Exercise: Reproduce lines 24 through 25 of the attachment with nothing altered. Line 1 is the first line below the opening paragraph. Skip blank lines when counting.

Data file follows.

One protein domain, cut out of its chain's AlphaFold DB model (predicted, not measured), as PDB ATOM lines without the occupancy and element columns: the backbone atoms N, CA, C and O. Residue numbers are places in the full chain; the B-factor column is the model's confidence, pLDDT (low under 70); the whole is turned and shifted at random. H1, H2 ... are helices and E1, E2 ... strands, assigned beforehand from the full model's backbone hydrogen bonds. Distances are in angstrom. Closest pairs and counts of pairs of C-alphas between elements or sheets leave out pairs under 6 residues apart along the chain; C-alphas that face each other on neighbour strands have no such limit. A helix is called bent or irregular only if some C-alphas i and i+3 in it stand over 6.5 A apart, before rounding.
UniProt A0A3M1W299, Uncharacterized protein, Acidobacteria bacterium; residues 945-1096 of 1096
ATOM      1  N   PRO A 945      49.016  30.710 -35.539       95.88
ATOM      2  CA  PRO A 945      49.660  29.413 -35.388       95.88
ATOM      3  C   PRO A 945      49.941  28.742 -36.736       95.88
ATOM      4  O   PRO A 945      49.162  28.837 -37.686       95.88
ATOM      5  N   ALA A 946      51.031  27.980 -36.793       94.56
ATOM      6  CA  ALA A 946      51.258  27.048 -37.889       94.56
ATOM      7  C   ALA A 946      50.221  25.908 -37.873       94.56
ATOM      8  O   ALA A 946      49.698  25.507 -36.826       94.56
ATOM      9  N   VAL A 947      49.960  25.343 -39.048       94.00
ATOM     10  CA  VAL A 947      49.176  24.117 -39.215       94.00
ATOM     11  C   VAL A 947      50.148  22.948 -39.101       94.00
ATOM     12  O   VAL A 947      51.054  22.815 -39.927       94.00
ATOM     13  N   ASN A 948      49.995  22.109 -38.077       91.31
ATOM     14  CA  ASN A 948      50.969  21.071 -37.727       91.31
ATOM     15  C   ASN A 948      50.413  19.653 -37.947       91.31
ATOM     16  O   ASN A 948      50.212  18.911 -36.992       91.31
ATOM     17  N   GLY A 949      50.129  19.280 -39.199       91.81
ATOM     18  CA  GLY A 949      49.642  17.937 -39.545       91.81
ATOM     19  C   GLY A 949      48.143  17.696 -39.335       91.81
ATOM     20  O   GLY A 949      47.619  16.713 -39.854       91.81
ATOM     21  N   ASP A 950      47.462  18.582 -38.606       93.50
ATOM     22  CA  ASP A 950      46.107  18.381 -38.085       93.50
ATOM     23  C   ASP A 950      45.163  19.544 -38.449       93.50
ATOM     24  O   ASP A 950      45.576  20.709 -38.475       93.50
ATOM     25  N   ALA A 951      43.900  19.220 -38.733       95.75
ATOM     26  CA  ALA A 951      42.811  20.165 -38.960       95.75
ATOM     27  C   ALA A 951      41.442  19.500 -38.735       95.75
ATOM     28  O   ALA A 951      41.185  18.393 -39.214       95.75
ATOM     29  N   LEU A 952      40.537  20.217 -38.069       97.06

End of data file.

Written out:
ATOM     23  C   ASP A 950      45.163  19.544 -38.449       93.50
ATOM     24  O   ASP A 950      45.576  20.709 -38.475       93.50